Why bosses should let employees surf the web at work

phys.org | 1/20/2016 | Staff
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If you're like most workers, you don't spend 100% of your time at the office doing what you're supposed to be doing.

In fact, on average, U.S. workers spend about 10% of their work day surfing the internet, emailing friends or shopping online. This so-called cyberloafing costs employers up to US$85 billion a year.

Behaviors - Sign - Worker - Time - New

But it turns out, these behaviors may not be a sign a worker is lazy or just wasting time. New research I conducted with several colleagues suggests cyberloafing can help workers cope with an exceptionally stressful work environment.

Existing research on cyberloafing, a term first coined in 2002 by researchers from the National University of Singapore, typically assumes that this behavior is problematic and counterproductive.

Majority - Research - Ways - Employees - Behavior

Therefore, the majority of cyberloafing research focuses on ways to deter employees from engaging in this behavior through interventions such as internet monitoring and computer use policies.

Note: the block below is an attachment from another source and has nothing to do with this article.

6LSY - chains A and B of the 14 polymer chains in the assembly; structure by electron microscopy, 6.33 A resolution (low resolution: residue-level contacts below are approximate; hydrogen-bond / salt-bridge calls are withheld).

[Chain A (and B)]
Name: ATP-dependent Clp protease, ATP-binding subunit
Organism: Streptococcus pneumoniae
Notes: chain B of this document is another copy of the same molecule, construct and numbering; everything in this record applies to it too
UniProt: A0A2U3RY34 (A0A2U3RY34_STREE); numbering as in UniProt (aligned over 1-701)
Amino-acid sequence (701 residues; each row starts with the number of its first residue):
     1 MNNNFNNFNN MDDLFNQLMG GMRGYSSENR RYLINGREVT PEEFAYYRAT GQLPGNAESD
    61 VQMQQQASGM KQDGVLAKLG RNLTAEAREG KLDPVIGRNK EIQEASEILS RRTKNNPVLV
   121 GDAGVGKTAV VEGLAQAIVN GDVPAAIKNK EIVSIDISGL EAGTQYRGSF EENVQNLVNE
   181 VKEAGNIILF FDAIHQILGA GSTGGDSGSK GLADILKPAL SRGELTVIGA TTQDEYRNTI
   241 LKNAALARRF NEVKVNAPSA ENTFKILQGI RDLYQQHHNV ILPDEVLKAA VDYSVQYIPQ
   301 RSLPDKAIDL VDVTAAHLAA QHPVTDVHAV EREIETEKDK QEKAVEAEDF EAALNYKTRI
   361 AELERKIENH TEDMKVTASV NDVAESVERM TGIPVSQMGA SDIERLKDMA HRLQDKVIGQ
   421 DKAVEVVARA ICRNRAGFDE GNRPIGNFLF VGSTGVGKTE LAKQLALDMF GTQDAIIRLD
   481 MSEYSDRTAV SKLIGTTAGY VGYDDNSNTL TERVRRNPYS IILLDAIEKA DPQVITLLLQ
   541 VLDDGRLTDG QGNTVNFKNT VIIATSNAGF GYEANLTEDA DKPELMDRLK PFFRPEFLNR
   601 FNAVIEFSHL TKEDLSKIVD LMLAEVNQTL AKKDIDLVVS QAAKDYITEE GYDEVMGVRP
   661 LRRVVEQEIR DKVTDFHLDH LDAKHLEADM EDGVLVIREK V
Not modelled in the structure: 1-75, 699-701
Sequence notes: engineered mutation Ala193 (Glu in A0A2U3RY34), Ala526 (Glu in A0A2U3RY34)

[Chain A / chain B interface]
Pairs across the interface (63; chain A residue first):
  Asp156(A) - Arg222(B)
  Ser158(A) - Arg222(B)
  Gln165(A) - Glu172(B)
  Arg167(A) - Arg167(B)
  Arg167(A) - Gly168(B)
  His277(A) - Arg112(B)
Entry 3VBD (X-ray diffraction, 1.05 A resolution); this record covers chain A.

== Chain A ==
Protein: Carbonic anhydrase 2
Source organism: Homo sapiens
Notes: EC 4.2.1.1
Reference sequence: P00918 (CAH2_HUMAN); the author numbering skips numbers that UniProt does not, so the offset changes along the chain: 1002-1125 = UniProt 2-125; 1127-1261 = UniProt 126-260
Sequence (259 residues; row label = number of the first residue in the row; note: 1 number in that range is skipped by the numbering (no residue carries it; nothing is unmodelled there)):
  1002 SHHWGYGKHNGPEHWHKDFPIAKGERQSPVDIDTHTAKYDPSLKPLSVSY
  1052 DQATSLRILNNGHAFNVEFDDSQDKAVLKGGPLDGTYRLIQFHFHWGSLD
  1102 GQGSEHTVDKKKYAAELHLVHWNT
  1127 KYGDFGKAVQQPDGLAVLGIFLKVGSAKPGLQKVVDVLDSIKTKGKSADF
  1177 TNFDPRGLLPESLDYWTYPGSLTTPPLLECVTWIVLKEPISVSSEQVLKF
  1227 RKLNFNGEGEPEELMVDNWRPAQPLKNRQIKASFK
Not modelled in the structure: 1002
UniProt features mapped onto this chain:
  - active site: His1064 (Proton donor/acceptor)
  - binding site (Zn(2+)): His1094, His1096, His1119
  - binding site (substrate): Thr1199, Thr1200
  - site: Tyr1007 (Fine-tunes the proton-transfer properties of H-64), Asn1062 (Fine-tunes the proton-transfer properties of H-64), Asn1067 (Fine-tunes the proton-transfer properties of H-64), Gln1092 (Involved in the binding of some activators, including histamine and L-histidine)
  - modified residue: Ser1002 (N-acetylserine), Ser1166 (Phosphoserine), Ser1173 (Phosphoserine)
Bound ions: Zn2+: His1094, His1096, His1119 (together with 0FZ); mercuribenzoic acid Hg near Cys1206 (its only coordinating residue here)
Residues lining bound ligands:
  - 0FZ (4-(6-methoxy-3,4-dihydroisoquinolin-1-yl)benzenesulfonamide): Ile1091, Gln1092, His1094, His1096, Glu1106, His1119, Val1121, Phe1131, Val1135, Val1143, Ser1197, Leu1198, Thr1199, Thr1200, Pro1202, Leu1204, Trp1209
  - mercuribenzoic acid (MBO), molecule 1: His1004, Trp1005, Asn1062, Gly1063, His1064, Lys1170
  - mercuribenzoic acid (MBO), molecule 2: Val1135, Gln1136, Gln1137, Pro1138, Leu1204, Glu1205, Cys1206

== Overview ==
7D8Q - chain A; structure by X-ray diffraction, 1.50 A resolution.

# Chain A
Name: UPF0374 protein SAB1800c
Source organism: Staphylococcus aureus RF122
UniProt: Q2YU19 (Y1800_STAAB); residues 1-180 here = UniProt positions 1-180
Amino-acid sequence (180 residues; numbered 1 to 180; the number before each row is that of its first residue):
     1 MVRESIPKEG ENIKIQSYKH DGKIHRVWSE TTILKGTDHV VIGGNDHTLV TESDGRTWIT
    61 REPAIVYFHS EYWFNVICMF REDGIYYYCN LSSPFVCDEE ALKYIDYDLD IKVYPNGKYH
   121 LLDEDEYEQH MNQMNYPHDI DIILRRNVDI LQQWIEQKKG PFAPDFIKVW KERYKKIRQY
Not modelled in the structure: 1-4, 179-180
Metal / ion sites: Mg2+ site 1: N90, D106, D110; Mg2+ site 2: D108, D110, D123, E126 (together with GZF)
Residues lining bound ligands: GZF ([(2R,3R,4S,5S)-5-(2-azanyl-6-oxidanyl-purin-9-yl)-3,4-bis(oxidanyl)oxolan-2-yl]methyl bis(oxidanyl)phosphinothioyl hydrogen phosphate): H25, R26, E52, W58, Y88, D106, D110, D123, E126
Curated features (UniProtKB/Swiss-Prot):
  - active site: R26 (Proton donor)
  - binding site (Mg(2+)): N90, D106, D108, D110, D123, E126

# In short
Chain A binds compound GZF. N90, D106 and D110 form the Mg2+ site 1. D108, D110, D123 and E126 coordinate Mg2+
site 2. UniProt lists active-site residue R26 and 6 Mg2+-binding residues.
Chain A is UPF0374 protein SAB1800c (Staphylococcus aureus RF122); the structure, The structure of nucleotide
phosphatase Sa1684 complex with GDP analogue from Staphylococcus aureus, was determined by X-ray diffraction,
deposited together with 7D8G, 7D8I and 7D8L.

However, more recent research has found that using the internet at work for personal purposes may also have some positive outcomes. For instance, social media use at work has been linked to higher levels of employee engagement and job satisfaction.

Studies - Way - Employees - Stress - Instance

And other studies indicate that cyberloafing may provide a way for employees to manage workplace stress. For instance, empirical research suggest that employees surf the web as a response to boredom and unclear instructions.

But is cyberloafing actually effective at reducing employee stress levels?

Question - Stacey - Kessler - Shani - Pindek

That's the question Stacey Kessler, Shani Pindek, Gary Kleinman, Paul Spector and I wanted to answer in our new study. Our hypothesis was that cyberloafing may serve as a mini break during the workday, giving employees an opportunity to recover from stressful work situations.

To test this, we recruited 258 university students who also worked at least 20 hours per week to complete an online survey about their experiences on the job. Specifically, we asked them to rank how...
(Excerpt) Read more at: phys.org
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